Not really. The vast majority of mega-yachts get around under their own steam. This is an 80 meter yacht and it should be able to travel by itself rather than rely on a Dock Express.
But I doubt it has the range to do a transatlantic crossing. Nor would I trust those big bits of glass they've "designed" into the hull: Asking for trouble even in the Gulf of Lion.
Well, it will probably sustain a bit more, its not uncommon for force 3/4 to blow on the coastal area's in The Netherlands. So its probably already had to sustain atleast that.
Still, I wouldnt put a foot aboard that ships, I've seen some unstable ships but this must top it all...
Latterly, Steve Jobs wasn't really into hedonism; I suspect it was mainly for privacy and home cooking anywhere in the world with his family. Not for sailing; it's a landlubbers idea of the perfect yacht.To prove it, it's being taken to the USA as deck cargo.
If he'd wanted to sail it, his friend Larry Ellison would have put him right on the design(er).
"If he'd wanted to sail it, his friend Larry Ellison would have put him right on the design(er)."
Are you kidding? Ellison's yacht is just as much a white, brickish post-industrial horror as this thing. I saw it a few years ago moored in beautiful Stockholm. It nearly ruined the entire city it was so hideous.
One does not not need to be able to purchase a thing to form an opinion on its aesthetic qualities. One does not necessarily say something is ugly because one has a beef with the people who created it or to whom it belongs. What is irrational, however, is to assume that the only reason someone can have for criticising something is that they couldn't afford it themselves.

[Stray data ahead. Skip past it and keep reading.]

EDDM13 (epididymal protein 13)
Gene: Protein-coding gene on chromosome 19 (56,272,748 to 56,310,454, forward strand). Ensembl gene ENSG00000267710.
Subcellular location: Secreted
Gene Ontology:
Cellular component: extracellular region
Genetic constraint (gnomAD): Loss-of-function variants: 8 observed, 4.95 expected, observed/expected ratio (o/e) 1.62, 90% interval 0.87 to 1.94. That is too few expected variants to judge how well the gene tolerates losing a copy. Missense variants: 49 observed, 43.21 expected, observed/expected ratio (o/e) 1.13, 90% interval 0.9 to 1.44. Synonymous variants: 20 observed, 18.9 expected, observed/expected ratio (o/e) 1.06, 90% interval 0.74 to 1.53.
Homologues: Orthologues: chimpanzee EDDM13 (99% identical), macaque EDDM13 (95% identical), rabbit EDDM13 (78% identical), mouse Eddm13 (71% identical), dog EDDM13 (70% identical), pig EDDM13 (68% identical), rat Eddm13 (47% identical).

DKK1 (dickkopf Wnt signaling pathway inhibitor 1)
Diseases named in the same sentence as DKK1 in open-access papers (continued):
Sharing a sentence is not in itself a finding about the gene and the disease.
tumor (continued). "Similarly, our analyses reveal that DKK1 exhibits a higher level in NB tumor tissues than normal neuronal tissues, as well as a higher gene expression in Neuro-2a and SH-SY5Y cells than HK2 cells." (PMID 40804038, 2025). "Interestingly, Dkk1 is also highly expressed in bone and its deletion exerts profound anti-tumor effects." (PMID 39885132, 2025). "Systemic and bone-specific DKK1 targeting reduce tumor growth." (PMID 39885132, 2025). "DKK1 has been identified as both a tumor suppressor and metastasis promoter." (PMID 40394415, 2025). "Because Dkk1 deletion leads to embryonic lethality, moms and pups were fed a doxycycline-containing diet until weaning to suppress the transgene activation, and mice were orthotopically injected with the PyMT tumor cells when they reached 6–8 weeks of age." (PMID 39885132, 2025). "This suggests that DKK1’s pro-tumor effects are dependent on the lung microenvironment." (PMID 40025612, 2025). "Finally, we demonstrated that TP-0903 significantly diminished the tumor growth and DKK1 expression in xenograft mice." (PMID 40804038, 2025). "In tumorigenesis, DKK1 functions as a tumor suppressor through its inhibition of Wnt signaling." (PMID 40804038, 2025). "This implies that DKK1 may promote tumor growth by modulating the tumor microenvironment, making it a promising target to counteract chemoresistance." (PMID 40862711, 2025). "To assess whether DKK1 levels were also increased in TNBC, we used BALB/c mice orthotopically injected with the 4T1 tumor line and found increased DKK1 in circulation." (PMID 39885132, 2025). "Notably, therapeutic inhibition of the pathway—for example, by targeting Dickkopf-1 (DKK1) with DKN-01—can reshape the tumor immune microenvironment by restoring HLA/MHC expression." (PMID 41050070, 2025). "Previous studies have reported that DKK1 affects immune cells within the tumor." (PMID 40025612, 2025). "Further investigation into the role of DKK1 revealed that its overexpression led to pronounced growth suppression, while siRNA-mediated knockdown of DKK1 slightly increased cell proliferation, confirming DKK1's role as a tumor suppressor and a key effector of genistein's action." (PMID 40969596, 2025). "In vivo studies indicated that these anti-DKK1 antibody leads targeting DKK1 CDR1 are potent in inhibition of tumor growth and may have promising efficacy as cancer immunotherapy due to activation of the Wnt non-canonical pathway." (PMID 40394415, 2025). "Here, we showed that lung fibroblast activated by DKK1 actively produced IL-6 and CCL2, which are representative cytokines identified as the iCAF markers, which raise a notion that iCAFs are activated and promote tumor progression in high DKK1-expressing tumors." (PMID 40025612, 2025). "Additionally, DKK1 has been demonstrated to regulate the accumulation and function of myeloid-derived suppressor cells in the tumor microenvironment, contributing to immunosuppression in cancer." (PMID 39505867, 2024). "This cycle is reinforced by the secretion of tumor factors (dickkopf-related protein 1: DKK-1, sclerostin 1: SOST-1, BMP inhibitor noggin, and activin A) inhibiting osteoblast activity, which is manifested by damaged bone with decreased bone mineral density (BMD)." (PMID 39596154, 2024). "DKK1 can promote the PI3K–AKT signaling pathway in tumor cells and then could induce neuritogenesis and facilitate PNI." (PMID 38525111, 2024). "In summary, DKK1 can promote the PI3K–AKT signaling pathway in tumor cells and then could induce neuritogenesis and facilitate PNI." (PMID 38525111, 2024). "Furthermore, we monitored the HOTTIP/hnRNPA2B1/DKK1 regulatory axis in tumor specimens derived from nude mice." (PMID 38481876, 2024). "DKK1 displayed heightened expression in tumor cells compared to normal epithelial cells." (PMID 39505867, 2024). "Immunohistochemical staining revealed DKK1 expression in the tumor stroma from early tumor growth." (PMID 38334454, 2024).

Why would anyone have a pain in the bum from looking at this thing? I agree it's likely to cause serious eye-strain, but (in case you hadn't noticed) that's sort-of the other end of the body.
I agree with those who think it's ugly, and that's not jealousy. I wouldn't want a sea-going craft of any kind - landlubber that's me. However, I can really appreciate the lines of some finer craft and will happily pay money to go and see them. I wouldn't want to go and see this thing even if I was paid full expenses to do so.
Hopefully they are not using crapple maps or the good ship might run aground.
Here's how the conversation would have gone if Steve was alive and sailing:
STEVE: Mr Cook, set a course for Seattle harbor, I need to test these rail guns on MSFT HQ.
COOK: aye aye sir, its only a couple of miles up the coast afaik
6 Hours Later......
STEVE: where are we Tim?
COOK: Umm, let me check my iphone maps just to be safe. This iOS 6 is great you know.
10 minutes later....
STEVE: Well, where are we Tim?
COOK: Bollox we've run aground apparently just off the Mexican coast sir.
**A Loud Bang Sounds and Cook's dead body hits the ocean.**
STEVE: You're fired bitch, someone get google on the phone asap!!!
I for one like the vertical bow, very old school. Would cheerfully own this yacht. It might not be the most seaworthy way to make a boat that big, but until a naval architect states otherwise, it would probably be gracious to assume that it will survive a significant journey (in any case, if I was splashing out 100+ million, that would be my employee/captains problem anyway).
Biting the hand that feeds IT © 1998–2019